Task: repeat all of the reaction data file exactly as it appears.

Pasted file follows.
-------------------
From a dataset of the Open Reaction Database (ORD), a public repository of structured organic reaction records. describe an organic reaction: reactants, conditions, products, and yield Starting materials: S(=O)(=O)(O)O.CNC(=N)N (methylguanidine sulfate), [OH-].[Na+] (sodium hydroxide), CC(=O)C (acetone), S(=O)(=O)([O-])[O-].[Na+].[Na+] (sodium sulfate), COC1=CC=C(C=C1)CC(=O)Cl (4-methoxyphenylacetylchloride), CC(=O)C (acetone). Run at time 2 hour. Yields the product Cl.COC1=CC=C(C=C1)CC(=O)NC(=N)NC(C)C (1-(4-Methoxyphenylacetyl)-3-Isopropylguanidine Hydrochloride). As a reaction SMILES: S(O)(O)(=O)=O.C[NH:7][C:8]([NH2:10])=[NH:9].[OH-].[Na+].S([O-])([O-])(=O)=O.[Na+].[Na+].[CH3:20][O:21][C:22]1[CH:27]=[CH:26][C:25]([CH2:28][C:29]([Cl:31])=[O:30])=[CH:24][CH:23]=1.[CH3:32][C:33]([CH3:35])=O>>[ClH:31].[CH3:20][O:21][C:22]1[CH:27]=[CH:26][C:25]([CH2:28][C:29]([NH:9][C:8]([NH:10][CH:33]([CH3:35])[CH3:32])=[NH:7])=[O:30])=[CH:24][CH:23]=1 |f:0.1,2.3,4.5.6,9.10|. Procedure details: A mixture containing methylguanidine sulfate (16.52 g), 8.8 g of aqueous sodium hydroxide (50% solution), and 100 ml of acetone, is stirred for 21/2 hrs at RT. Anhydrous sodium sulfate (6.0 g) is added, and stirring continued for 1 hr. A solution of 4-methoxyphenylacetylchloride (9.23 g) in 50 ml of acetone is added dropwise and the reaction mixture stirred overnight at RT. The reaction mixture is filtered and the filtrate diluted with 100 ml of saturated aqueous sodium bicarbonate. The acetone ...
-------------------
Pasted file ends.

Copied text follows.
From a dataset of the Open Reaction Database (ORD), a public repository of structured organic reaction records. describe an organic reaction: reactants, conditions, products, and yield Starting materials: S(=O)(=O)(O)O.CNC(=N)N (methylguanidine sulfate), [OH-].[Na+] (sodium hydroxide), CC(=O)C (acetone), S(=O)(=O)([O-])[O-].[Na+].[Na+] (sodium sulfate), COC1=CC=C(C=C1)CC(=O)Cl (4-methoxyphenylacetylchloride), CC(=O)C (acetone). Run at time 2 hour. Yields the product Cl.COC1=CC=C(C=C1)CC(=O)NC(=N)NC(C)C (1-(4-Methoxyphenylacetyl)-3-Isopropylguanidine Hydrochloride). As a reaction SMILES: S(O)(O)(=O)=O.C[NH:7][C:8]([NH2:10])=[NH:9].[OH-].[Na+].S([O-])([O-])(=O)=O.[Na+].[Na+].[CH3:20][O:21][C:22]1[CH:27]=[CH:26][C:25]([CH2:28][C:29]([Cl:31])=[O:30])=[CH:24][CH:23]=1.[CH3:32][C:33]([CH3:35])=O>>[ClH:31].[CH3:20][O:21][C:22]1[CH:27]=[CH:26][C:25]([CH2:28][C:29]([NH:9][C:8]([NH:10][CH:33]([CH3:35])[CH3:32])=[NH:7])=[O:30])=[CH:24][CH:23]=1 |f:0.1,2.3,4.5.6,9.10|. Procedure details: A mixture containing methylguanidine sulfate (16.52 g), 8.8 g of aqueous sodium hydroxide (50% solution), and 100 ml of acetone, is stirred for 21/2 hrs at RT. Anhydrous sodium sulfate (6.0 g) is added, and stirring continued for 1 hr. A solution of 4-methoxyphenylacetylchloride (9.23 g) in 50 ml of acetone is added dropwise and the reaction mixture stirred overnight at RT. The reaction mixture is filtered and the filtrate diluted with 100 ml of saturated aqueous sodium bicarbonate. The acetone ...